Anyone who has owned horses long enough knows that some get into more than their fair share of mischief, and for Cosh, that horse was Fire. When he was younger, Fire caught one of his legs in barbed wire. He was rushed to the WCVM for treatment and spent two weeks recovering in the hospital. Although his hoof grew back with a permanent split, he regained 100 per cent of his soundness.
“The vets commented numerous times that he was a real fighter,” says Cosh.
In 2010, the 28-year-old Fire was admitted to the VMC with severe colic symptoms. While veterinarians determined that he was septic, they couldn’t find the root cause of his colic. Due to his advanced age, surgery was not an option. Cosh asked if the clinical team would perform an X-ray – a procedure that isn’t normally employed for colic. They performed one at Cosh’s request, however, and discovered that a nail had perforated Fire’s intestines. There was not much that could be done besides supporting the gelding with antibiotics and fluids, but he pulled through. Fire’s case is still cited to WCVM students as an example of why it’s important to explore all avenues of diagnosis – and a follow-up X-ray one year later showed no signs of the nail.
Fire was susceptible to recurrent airway obstruction (RAO or heaves), and he eventually required medication for pituitary pars intermedia disease (PPID, previously known as equine Cushing’s disease). In August 2017, Cosh made the very tough decision to humanely euthanize Fire when pain from an abscessed hoof became unmanageable.
Cosh describes Fire as a real people horse. “He didn’t mix that well with other horses – he was always bottom of the [herd] – but he’d come running to see me from wherever he was.”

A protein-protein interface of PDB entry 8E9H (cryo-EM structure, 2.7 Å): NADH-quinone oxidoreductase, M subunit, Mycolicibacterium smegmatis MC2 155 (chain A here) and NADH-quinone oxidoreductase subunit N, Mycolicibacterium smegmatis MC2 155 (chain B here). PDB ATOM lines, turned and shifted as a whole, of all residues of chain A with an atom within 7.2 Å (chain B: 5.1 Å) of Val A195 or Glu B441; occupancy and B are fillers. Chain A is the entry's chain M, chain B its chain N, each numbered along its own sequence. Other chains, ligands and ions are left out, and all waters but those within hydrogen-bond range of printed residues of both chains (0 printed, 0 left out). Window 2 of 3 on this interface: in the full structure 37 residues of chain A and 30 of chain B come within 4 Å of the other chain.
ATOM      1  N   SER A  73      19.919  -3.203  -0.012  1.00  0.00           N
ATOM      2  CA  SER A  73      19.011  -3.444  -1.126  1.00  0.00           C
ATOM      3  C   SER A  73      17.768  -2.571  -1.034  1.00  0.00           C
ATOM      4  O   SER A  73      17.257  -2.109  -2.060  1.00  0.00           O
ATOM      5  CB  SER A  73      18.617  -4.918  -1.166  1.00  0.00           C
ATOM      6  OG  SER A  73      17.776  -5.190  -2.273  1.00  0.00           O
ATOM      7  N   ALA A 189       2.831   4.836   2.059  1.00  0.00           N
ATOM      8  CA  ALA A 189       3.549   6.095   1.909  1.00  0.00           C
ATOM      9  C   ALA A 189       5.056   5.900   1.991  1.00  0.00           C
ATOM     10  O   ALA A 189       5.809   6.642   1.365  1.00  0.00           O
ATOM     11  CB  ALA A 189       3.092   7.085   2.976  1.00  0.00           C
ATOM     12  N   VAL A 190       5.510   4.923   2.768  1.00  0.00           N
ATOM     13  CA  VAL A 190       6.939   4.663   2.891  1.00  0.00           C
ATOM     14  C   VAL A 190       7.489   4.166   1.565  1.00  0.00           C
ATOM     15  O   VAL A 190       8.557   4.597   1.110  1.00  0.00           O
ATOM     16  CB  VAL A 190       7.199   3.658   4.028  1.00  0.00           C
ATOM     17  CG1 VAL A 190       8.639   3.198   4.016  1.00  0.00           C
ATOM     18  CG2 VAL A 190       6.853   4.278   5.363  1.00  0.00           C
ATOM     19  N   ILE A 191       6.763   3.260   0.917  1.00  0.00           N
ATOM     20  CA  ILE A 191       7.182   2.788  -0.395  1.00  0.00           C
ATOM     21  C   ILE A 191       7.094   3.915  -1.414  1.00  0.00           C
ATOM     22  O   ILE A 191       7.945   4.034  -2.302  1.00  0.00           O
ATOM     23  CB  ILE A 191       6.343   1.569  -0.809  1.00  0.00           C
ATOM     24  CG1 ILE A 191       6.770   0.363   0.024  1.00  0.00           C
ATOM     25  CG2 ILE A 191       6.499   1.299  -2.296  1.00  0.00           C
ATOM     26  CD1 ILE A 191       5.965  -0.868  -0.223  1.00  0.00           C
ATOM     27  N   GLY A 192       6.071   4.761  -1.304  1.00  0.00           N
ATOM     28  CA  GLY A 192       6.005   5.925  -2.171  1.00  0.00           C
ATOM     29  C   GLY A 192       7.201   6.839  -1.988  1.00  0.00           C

Fire was an extra special support to Cosh because of an incident that happened in 1974 when Cosh was in the military.
“I didn’t know it until this year, but I suffered from PTSD [post-traumatic stress disorder] all this time. Back then they didn’t even know what PTSD was, but he was kind of my counsellor. So when he passed, it was really tough on me. He was my best friend for a long time.”
Genetics probably played a part in Blue and Fire’s advanced years: Arabians have a reputation for longevity. But no horse reaches such an advanced age without special care from their owners. Most senior horses struggle with dental problems and subsequent diet challenges, and advice from a trusted veterinarian can be crucial to maintaining their weight, health and well-being.
“I don’t think [Blue] would have lived as long if we hadn’t had good advice from the vet college,” says Jackie. “I think you can keep a horse around for a long time if they have good care and attention.”
Although Fire was extra special, Peter still has two quarter horses over 30 and three other horses in their mid-20s.
“We depend on the WCVM’s Field Service and Large Animal Clinic to keep our group healthy. It truly is a team effort, and we really appreciate their help.”